Friday, September 10, 2021
Real-o-thetical: Noun. An in-class "hypothetical" based, at least in part, on real events.
The travails of Michele Thiesen would make an outstanding Crimmigration Real-o-thetical. Here are the facts:
- Thiesen is a Canadian citizen.
- In 1994, she was convicted of burglary. She broke into a home she believed was empty, but the residents were present. She stole a VCR. (See California Penal Code § 459.)
- She had prior convictions (petty theft, drug charges, prostitution) which, at the time, meant she was sentenced to at least 25 years to life. She got 40 years to life. (See California Penal Code § 667)
- California changed it's three strikes law in 2012. If sentenced after 2012, Thiesen would have been sentenced to 25 years to life.
- Thiesen was a model prisoner, so much so that the prison guards wrote letters in support of her release.
- Thiesen sought and received re-sentencing of 25 years to life, making her eligible for parole, which she was granted.
- She was released from prison..... into the arms of ICE.
Questions I would ask students:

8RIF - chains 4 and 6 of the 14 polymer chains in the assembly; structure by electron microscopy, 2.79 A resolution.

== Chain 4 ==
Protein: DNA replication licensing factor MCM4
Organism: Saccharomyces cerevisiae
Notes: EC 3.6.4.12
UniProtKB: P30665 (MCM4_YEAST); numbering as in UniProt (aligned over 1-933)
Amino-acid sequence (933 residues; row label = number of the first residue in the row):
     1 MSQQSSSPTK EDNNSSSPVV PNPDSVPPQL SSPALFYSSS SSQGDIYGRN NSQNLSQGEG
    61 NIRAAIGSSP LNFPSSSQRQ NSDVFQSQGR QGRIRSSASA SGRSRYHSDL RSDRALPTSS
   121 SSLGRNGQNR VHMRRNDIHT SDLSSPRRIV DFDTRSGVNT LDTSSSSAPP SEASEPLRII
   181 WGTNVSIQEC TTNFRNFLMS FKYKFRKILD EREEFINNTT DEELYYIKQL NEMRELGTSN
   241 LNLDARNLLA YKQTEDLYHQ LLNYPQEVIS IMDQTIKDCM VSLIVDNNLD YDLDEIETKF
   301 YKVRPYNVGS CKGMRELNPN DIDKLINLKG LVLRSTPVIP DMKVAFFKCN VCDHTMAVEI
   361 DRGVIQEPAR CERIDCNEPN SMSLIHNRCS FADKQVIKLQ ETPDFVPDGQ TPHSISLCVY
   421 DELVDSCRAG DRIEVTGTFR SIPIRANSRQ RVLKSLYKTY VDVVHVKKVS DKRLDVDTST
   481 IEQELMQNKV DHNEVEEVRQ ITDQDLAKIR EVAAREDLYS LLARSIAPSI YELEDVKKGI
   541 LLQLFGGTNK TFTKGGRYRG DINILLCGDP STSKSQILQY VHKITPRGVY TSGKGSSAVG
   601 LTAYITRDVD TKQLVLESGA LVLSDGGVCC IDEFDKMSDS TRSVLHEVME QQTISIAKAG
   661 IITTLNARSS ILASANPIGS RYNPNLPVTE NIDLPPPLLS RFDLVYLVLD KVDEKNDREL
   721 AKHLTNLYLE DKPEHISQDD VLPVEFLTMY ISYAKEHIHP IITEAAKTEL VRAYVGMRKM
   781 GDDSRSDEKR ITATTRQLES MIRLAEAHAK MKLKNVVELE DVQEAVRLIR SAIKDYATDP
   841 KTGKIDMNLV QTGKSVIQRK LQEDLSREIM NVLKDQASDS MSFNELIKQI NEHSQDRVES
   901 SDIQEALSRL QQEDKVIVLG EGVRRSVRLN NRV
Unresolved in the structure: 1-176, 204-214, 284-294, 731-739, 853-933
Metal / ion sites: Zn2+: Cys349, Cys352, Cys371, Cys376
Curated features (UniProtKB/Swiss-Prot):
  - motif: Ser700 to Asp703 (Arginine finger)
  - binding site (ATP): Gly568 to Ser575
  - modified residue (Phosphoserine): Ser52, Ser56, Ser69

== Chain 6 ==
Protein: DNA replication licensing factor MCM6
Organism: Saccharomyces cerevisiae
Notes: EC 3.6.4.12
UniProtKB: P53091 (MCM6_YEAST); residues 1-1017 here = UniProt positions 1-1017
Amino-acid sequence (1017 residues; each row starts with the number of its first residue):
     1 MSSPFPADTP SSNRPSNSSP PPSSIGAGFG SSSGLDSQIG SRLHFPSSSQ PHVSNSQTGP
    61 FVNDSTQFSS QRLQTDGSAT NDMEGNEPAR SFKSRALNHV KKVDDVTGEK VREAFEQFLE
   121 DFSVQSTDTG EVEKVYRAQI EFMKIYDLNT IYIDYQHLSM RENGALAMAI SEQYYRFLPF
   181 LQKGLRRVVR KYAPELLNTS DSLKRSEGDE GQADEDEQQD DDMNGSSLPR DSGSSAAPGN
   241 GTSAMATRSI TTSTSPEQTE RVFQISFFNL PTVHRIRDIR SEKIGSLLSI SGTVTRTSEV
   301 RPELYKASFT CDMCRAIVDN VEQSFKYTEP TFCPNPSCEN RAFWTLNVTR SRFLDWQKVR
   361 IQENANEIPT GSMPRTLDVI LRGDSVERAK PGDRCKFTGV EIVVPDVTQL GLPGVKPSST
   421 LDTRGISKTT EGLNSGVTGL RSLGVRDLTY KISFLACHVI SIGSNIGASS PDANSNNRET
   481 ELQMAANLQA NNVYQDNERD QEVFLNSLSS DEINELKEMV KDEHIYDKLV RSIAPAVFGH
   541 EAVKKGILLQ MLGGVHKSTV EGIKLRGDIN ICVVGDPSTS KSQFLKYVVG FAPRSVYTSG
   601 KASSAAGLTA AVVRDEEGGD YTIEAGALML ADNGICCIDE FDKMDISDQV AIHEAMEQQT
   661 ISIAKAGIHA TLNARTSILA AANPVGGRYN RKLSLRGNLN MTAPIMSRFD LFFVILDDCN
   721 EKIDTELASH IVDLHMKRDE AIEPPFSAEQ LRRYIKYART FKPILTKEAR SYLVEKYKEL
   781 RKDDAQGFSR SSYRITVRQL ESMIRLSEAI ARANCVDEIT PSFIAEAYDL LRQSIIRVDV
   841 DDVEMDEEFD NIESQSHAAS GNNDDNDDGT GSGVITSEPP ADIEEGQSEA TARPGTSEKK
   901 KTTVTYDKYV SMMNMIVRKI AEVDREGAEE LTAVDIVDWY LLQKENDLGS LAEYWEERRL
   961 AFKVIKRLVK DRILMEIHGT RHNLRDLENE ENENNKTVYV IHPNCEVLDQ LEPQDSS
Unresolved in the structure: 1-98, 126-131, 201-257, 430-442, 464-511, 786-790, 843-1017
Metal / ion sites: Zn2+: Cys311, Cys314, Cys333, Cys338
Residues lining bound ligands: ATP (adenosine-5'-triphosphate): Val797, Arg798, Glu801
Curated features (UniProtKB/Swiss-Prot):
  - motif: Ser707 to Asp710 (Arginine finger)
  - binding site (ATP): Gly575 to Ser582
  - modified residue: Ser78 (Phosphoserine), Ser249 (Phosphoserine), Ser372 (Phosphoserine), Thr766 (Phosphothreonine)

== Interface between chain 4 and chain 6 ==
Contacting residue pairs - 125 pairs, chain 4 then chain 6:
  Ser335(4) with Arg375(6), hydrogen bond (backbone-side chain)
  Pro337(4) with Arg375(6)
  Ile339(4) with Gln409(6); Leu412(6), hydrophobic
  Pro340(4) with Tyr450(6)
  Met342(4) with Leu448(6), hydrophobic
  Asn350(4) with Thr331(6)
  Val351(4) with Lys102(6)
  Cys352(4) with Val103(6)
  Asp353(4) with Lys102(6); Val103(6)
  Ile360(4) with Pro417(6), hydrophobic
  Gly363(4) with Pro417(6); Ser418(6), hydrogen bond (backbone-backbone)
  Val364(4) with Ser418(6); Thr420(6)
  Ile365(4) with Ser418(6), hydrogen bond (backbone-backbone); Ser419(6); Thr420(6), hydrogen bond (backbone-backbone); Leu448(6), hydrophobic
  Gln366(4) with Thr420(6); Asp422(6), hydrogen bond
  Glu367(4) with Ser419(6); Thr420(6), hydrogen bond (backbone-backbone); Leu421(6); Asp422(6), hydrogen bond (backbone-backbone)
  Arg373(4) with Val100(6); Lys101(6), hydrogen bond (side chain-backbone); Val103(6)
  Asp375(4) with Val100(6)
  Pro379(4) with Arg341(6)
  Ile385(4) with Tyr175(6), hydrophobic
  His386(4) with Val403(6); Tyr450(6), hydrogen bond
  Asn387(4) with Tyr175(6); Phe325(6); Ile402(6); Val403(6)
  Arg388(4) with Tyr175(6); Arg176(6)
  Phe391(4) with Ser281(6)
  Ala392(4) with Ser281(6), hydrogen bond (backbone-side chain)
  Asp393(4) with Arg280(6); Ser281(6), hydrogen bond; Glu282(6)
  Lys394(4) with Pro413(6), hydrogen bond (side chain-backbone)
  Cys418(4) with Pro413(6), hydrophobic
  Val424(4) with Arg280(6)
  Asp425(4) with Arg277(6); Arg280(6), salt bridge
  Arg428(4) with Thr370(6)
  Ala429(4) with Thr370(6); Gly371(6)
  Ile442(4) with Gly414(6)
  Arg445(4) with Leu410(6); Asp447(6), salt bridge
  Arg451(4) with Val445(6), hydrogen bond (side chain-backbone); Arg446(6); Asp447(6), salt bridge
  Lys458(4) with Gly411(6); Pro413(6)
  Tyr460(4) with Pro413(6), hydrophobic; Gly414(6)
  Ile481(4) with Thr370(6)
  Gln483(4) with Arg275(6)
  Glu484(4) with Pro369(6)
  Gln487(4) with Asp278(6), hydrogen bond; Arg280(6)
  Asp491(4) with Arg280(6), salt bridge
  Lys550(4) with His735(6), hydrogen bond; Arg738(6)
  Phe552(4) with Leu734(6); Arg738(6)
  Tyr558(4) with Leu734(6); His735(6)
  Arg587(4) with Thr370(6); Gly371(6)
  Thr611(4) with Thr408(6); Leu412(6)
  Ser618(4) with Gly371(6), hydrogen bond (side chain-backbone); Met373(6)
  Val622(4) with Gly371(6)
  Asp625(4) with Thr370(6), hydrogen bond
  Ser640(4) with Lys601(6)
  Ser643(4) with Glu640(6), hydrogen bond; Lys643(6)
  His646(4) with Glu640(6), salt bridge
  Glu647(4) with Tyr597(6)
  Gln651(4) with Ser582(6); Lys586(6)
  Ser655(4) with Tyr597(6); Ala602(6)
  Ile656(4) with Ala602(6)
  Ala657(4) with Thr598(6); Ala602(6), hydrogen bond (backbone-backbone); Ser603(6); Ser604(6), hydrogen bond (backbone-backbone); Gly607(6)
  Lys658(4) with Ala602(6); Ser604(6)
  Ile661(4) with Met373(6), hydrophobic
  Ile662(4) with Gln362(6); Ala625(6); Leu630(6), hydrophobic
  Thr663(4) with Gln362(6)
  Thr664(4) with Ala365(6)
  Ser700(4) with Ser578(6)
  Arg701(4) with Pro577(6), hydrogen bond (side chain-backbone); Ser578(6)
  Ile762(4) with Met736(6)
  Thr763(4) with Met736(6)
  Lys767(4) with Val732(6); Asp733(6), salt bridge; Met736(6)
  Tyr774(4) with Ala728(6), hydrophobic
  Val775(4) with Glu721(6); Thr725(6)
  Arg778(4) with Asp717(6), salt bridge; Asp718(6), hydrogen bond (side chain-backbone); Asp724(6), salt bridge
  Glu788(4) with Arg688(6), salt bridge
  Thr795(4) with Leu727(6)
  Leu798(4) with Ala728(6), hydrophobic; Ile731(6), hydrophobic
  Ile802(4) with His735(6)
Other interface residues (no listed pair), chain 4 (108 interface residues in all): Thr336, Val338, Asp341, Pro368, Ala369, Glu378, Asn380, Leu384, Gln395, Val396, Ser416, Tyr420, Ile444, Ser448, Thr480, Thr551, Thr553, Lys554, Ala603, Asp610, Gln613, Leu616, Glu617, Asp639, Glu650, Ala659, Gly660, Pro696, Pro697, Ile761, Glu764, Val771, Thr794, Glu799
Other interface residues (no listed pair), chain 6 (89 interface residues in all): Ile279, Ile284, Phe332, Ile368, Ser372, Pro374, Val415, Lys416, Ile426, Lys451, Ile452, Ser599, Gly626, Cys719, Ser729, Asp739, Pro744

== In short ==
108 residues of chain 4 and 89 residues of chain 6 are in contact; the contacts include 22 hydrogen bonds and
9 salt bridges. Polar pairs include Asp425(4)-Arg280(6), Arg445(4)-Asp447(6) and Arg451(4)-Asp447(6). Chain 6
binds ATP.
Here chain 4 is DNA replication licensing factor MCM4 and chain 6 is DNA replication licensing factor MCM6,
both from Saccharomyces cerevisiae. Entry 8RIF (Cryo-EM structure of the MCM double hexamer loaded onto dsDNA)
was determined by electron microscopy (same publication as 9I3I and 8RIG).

- What will happen to Thiesen?
- What will be the basis for removal? (Identify ALL possible grounds).
- Could Thiesen's 1994 counsel have avoided immigration consequences? If so, how?
- Did counsel in 1994 have an obligation to think about the immigration consequences of Thiesen's case?
- Would Thiesen be eligible for relief from deportation?
Note that, in reality, Theisen is planning to self-deport. At least that seems to be the gist of the WaPo coverage which talks about her attorney's work to expedite her return to Canada.
Also, the coverage of Thiesen's case omits any information about her immigration status or age at the time of her crimes though Thiesen's counsel provides some color commentary, telling WaPo that her client's (alcoholic) dad died when she was 17, she took up drugs to "self-medicate" and, well, "Once you’re hooked on heroin, it’s an expensive drug to support.”
I would provide students with some made-up facts on immigration status and age. Have her enter as an infant, teen, or adult, asking whether that does or should change any of our analysis. Have her enter lawfully. Have her overstay.
The real-o-thetical variations are, of course, endless. It's the human drama of Thiesen's case that will draw students in.